Do not fight the regression monster. That, my friends, is the rule to live by when thinking about the upcoming trade deadline.
You hate to begin a baseball column with a statistical precept like that, even when it's a simple concept such as regression. But while the concept is perhaps simple, it is also powerful and, still, often misunderstood.
Fifteen years ago, if you had tried to sneak the term "regression" into a baseball column at, say, a major newspaper, your editor either would change it or ask you to insert a wonky definition that would have disrupted the silky rhythm of your precious prose. Now we more or less use it freely. Not just writers and analysts, but managers, front-office honchos and even the occasional player.
In a nutshell: Regression, as it is usually referred to in baseball statistics, is the tendency of a subset of numbers to move toward the level of the overall set. Every player has a baseline level of performance. We typically look for that in his career statistics or perhaps by focusing on several recent seasons. While the player's pattern of performance might be inconsistent -- it can jump around from week to week, month to month or even season to season -- for the most part, we can expect his future performance to move toward those established percentages. This is what we refer to as regression to the mean, in a baseball context.
The part that I think is often misunderstood: Regression is too often used as a synonym for "decline." In other words, to say a player is going to regress is to say he's going to get worse. It's a quirk of language because, indeed, that is one definition of the word in the dictionary, probably because the term was misused so often over the years that the mistake became accepted usage. But it's not precisely what we mean when we talk about a baseball player regressing. We mean he's going to find his level, drawn to it as if it were a magnet.
Last week, Cubs president Theo Epstein held sway in the home dugout at Wrigley Field to discuss personnel matters with the gathered press. The conversation turned toward the upcoming deadline. Epstein downplayed the perception that the Cubs would be beating the bushes for a starting pitcher, saying that the club felt like there was more "positive regression" on the roster than negative, particularly when it comes to his starting rotation. Is that true? We'll deal with that in the next section. For now, let's look at the broader issue.
When Epstein or any other baseball executive drops terms like "positive regression," it almost sounds like subterfuge. Epstein isn't about to get specific on the Cubs' deadline plans, so he uses these esoteric terms to shield his office from inaction-related backlash, if in fact that's how Chicago's deadline strategy plays out. But it's not subterfuge at all.
What Epstein is expressing is one of the most important analytical concepts in sports, one that someone in his position has to comprehend at a near-instinctual level if he is going to understand his own team, not to mention the players he's looking at for a potential acquisition.
The principle that execs must adhere to is this: When you are acquiring a player at or near the trade deadline, you are acquiring his baseline performance, not his season-to-date performance. To make a decision on a potential deal based on the current season's numbers is borderline malpractice.
This won't be news to any general manager (or president of baseball operations, whatever the title might be) in a decision-making role in 2018. It is, I think, something that is still misunderstood by fans and also some writers who cover the game. At the very least, these groups tend to give regression less attention than it demands.
To illustrate this concept, I went back and created a spreadsheet of every veteran player traded during the month of July during the past five years, unless it was obvious that the player was not acquired with the intent of aiding a team's postseason push. This gave me 180 players, though I threw out 24 because of sample-size issues either before or after the trade.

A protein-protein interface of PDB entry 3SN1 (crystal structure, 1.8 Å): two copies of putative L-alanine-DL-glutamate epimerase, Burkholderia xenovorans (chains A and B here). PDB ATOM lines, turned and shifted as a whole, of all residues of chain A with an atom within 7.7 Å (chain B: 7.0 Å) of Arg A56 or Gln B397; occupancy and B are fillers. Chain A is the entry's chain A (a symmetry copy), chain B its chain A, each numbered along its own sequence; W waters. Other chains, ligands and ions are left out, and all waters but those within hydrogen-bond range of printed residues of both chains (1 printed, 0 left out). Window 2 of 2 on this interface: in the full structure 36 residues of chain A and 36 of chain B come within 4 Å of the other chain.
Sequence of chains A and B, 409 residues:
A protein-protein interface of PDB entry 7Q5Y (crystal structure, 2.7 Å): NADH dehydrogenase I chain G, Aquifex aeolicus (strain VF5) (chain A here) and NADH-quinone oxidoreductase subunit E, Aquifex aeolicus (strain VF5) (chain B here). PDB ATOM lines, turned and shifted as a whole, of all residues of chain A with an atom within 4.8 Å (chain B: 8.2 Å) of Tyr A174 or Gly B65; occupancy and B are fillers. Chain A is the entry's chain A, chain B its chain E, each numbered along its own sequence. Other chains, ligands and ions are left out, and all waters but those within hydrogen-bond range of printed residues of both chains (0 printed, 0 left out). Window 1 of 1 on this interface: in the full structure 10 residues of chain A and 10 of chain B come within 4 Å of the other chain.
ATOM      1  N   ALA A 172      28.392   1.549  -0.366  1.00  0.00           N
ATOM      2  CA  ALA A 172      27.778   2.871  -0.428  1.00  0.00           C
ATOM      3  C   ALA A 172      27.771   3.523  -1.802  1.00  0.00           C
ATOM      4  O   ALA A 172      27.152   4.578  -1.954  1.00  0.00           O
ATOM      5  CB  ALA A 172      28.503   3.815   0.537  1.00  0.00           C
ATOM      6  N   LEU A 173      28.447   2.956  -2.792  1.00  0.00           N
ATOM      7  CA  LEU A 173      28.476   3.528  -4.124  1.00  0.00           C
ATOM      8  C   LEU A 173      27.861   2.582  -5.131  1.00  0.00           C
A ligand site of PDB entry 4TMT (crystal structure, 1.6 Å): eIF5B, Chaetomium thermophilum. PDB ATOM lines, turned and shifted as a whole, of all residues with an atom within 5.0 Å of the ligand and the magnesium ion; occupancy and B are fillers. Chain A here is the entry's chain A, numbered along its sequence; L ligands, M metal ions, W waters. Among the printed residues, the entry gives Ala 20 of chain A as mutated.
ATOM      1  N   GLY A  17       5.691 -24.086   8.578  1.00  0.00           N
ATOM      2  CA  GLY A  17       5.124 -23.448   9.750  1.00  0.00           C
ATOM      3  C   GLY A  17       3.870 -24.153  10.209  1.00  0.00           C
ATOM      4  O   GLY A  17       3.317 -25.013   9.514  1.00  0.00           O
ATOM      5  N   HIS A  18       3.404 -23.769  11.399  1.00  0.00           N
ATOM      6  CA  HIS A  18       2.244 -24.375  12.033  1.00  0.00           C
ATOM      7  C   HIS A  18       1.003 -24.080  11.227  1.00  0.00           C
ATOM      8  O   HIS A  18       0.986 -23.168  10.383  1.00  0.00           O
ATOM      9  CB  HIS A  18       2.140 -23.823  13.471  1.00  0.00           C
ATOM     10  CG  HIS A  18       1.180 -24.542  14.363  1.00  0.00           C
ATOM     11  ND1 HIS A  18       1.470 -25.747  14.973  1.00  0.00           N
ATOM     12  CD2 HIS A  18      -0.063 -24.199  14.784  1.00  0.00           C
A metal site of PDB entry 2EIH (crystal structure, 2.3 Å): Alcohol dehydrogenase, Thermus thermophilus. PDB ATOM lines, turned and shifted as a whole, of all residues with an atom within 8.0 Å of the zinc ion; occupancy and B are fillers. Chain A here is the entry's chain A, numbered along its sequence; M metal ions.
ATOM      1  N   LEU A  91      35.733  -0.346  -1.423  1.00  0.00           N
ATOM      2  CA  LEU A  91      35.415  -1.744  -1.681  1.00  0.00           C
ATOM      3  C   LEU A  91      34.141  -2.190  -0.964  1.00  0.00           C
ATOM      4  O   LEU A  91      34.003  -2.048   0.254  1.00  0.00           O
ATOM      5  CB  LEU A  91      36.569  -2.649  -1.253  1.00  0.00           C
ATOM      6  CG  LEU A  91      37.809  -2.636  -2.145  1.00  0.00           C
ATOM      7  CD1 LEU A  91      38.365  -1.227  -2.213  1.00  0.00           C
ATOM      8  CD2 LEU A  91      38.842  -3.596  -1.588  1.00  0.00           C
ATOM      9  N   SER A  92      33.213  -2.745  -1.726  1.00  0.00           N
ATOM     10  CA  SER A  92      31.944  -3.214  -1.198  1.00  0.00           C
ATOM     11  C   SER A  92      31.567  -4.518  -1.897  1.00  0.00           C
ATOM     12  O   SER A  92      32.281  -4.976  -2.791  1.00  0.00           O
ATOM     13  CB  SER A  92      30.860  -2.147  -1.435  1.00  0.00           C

Using Baseball-Reference.com, for each player I listed three numbers: his three-year performance by OPS+ (for hitters) or ERA+ (for pitchers) for the three seasons before he was traded. Then I listed those same metrics for the season he was moved both before and after the trade. The idea was that the post-trade numbers would align more closely with the three-year baselines than the pre-trade numbers. That's the theory I'm testing, anyway.
From there, I created a won-loss scorecard. At stake in each move is a bet against regression. An acquisition was assigned a W if the player was due for positive regression after a trade and achieved it or if he was due for a negative regression but avoided it.
It's important to remember that here I'm just measuring players against the expectation of regression. This is not a judgment of a trade as a whole. A player might have negative regression after a trade and still be more than good enough to help the team that acquired him. We'll get into that.
Here's our first result: Execs' overall record versus regression over the past five years was 68-84. So when a team has bet on a player either turning around a below-expectation performance or overcoming the expectation of decline, 68 times that team bet correctly -- a 44 percent success rate. This is just a jumping-off point, but it shows how tough it is to navigate around regression.
Over the past five years, the best teams at making these reads have been the Pirates (6-1), Dodgers (9-5) and Yankees (8-4). The worst have been the Blue Jays (3-8), Orioles (2-7) and Mets (1-6). Epstein's Cubs have gone 3-5.
Now, let's subdivide our results into the two aforementioned groups. The first group is betting on positive regression. We'll call them the Positives. In this group, the execs acquired a player whose season-to-date numbers were below those of his three-year performance. The bet being placed is that the player will return to or exceed his established level of play.
The majority of the time, the execs guessed right on the Positives. Their record was 47-28, for a 62.7 percent success rate. In other words, nearly two-thirds of the time execs acquired an underperforming player with the expectation that he would get better and were proved right. That seems like a pretty good rate.
The other group will be the Negatives. These are the players whose pre-trade performance outstripped the expectation established by three-year performance. The teams dealing these players were selling high; the teams acquiring them were buying low, perhaps making a bet that the pre-trade performance was real. Maybe it was something scouts saw; maybe it was just a hunch.